Last week at the North Carolina General Assembly was unusual for what was happening both inside and outside the legislative buildings. Although I had only one meeting to attend, it seemed to take two days on the calendar.
On Wednesday the weather reports were warning of a serious snow and ice event for eastern North Carolina, so I left early to get to Raleigh ahead of the storm. Our meeting scheduled for 9:30 on Thursday was NOT cancelled, unlike some other meetings and events. The January meeting of the House Select Committee on N.C. River Quality was too important to be delayed, and all but two members got into Raleigh to attend. Senior Chair Ted Davis was correct not to cancel it, as the House and Senate need to take action on this subject at the one or two day session beginning on the 10th.
Representative Davis and our committee staff have come up with a bill, which was presented and discussed at the meeting Thursday. The committee then unanimously passed it so it can be considered by the full House. It does not yet have a bill number, as it will be filed this week as our session begins. However, the bill text appears on the committee website at www.ncleg.net.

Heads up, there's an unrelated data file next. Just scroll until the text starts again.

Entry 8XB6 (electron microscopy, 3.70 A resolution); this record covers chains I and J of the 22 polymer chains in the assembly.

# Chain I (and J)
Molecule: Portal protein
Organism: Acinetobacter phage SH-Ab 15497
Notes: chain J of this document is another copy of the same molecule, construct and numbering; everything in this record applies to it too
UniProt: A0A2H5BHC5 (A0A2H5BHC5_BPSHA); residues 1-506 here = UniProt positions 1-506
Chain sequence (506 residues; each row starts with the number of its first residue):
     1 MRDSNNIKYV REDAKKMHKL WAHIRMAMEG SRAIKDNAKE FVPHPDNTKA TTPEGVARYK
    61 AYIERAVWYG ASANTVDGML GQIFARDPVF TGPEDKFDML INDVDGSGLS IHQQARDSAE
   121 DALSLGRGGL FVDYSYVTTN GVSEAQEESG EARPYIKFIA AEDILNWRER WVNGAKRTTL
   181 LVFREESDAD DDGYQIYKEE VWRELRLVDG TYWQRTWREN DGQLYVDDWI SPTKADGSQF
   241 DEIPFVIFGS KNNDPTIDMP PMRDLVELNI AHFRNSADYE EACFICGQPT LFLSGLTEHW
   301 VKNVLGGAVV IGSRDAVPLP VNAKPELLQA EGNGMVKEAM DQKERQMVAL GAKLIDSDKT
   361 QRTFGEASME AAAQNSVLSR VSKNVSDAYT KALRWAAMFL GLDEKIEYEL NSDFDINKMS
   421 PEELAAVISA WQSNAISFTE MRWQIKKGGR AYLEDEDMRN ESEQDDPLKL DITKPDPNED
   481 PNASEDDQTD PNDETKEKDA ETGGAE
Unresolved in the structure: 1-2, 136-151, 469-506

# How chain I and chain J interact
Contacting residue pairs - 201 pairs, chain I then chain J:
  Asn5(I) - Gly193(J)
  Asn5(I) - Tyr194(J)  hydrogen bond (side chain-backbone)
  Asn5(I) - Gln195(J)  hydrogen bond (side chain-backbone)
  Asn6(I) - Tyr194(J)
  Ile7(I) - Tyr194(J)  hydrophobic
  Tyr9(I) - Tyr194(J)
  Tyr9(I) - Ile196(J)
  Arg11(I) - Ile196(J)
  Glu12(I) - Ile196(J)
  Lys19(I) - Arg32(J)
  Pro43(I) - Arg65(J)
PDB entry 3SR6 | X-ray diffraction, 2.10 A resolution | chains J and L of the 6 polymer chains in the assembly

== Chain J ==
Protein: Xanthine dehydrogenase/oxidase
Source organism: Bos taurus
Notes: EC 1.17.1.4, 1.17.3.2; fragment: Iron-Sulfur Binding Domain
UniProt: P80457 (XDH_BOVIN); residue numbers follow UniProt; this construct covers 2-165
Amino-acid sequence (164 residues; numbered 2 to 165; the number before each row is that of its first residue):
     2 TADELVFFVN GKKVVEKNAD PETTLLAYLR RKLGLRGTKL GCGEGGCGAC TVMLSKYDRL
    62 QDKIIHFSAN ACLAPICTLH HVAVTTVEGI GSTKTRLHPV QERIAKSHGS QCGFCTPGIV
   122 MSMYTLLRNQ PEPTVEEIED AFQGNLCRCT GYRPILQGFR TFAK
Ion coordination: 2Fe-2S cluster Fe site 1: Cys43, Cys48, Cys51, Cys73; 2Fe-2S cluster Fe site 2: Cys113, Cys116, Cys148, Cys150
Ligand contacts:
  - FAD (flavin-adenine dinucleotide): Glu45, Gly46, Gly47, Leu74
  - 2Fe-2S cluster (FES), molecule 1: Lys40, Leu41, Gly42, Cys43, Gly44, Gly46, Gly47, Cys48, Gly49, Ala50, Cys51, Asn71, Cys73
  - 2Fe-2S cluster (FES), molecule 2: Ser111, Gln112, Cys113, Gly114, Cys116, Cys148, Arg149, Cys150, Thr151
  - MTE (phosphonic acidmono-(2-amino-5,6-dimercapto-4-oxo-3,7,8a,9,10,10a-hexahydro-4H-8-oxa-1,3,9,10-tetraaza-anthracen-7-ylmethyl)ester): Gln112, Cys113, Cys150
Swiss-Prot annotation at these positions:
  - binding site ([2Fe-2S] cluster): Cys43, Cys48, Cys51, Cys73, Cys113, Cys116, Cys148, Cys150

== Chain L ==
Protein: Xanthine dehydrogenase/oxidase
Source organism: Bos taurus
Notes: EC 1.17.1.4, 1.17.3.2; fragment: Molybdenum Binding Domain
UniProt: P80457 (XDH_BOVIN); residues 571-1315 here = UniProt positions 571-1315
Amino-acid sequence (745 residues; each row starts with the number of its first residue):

The title of the bill is “Short Term Response to Emerging Contaminants.” It does five things as short term measures to begin a process to address the contamination of our rivers:
- Directs the Dept. of Health and Human Services to consult with the Science Advisory Board in the development of health goals for the contaminants. This is a board set up by the Secretaries of DHHS and DEQ and made up of health professionals.
- Directs the Dept. of Environmental Quality (DEQ) to study their permitting process and report back to us by April 1.
- Directs DEQ to share water quality data with neighboring states.
- Directs DEQ to review their reporting and notice requirements for dischargers and report back to us by April 1
- Directs the School of Government at UNC-Chapel Hill to study the civil liability of water utilities and report back to us by April 1
The bill will be taken to the floor for a vote this week. We will be in session beginning Wednesday. An appropriation may be added during that process. As I have said, DEQ has a budget of $228 million this year, and no one has seriously addressed an amount that may be required to do the job, since the job apparently is not getting done for $228 million.